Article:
Great running teams always pop up across the nation.
And while the passing game has become the sexier and more common form of offense in football, a good running game can't be beat.
And while a 50-yard bomb from Peyton Manning to Marvin Harrison is exciting, nothing can beat a back breaking tackles on his way to a touchdown.
But what makes a running game great isn't just one back, its two. Sometimes the quarterback even gets involved.
A great running team is made through depth, and a 1-2 punch. A Batman and Robin, if you will.
And lately, the NCAA has been flurried with great combination backfields. So I saw it fit to make a ranking of the best in the past few seasons, and see how they look in comparison.
I rated these not just on statistics, but on consistency. I rated them on a wow factor. I looked at them through the backs that you could sit and say, "Wow, he could go the distance any time he has the ball."
And so, while there may be some that on paper may have been as good, these are the best on the field.
Honestly, any player matched up with these two outstanding players would make a great tandem. At least on paper. But these two are my exceptions to rule, as they could honestly be paired with anyone.
Peterson: 339 attempts, 1,925 yards, 5.7 average, 15 TD.
Peterson dominated in Oklahoma throughout his career, but the 2004 season shines as his most dominant.
He guided the Sooners to wins over Oregon, Texas, Oklahoma State, Nebraska, and a Big XII title win over Colorado.
He also would be one of the only highlights for the Sooners after the BCS National Championship loss to USC.
McGahee: 282 attempts, 1,753 yards, 6.2 average, 28 TD
McGahee guided the Miami offense to huge wins over Florida, Florida State, West Virginia, Pittsburgh, and a Big East conference title win over Virginia Tech.
He was knocked out of the National Title game against Ohio State with one of the grisliest injuries ever seen on television, but almost wore a ring.
A controversial pass interference call on Miami would lead to an Ohio State win.
Hunter: 241 attempts, 1,555 yards, 6.5 average, 16 TD
Toston: 102 attempts, 686 yards, 6.7 average, 9 TD
The speedy duo fought and crawled through the overly competitive Big XII South back in the wild season of 2008.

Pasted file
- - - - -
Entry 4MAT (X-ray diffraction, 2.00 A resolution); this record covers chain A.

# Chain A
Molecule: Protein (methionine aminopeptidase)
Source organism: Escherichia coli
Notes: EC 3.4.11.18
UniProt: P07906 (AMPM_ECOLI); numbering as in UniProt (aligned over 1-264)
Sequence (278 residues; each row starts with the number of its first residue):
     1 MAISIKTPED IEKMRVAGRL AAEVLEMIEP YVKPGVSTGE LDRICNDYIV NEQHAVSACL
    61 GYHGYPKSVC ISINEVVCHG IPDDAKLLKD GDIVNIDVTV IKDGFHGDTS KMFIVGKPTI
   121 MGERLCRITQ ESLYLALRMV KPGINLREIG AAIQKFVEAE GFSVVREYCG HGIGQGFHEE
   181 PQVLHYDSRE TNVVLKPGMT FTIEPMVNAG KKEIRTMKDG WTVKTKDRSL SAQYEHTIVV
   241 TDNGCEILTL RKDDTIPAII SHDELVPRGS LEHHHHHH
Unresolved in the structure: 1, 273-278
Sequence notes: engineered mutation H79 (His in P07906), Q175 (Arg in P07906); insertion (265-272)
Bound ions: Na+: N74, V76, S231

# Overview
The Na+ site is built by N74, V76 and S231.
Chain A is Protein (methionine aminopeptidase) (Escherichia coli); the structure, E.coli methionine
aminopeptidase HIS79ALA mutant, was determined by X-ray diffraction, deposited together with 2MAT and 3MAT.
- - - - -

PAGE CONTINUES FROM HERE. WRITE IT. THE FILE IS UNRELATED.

These two would torch through the defenses of the Big XII, and watching them live was definitely a treat. While they were vastly underrated because of Oklahoma State’s nice passing game, they were a fun group to watch.
They would lead their Oklahoma State Cowboys to a huge win over No. 3 Missouri, and drop close losses to No. 1 Texas and No. 3 Oklahoma. They would then barely drop a close bowl game to No. 17 Oregon.
Dobbs: 315 attempts, 1203 yards, 3.8 average, 27 TD
Murray: 182 attempts, 971 yards, 5.3 average, 6 TD
Curray: 80 attempts, 585 yards, 5.3 average, 6 TD
The amazing Navy ground attack didn’t dally without Paul Johnson calling the shots.
Quarterback Ricky Dobbs makes this list (and he won’t be the first). Maybe it’s breaking the rules, but this counts as a tandem. Just more than a pair.
The Navy attack was more than a team could handle, as they could attack from the ground with ease.
After narrowly shocking No. 6 Ohio State in their own building, the ground game would lead to upsets of Wake Forest, No. 22 Notre Dame, a beating of Army, and a thrashing of favored Missouri in their bowl game.
Johnathan Dwyer: 221 attempts, 1,346 yards, 6.1 average, 14 TD
Josh Nesbitt: 279 attempts, 1,037 yards, 3.7 average, 18 TD
Anthony Allen: 61 attempts, 597 yards, 9.8 average, 5 TD
Roddy Jones: 53 attempts, 345 yards, 6.5 average, 3 TD
The Ramblin’ Wreck offense cruised through the slate of games that they played. Paul Johnson and his staff sure proved they could coach with the Triple Option at Georgia Tech.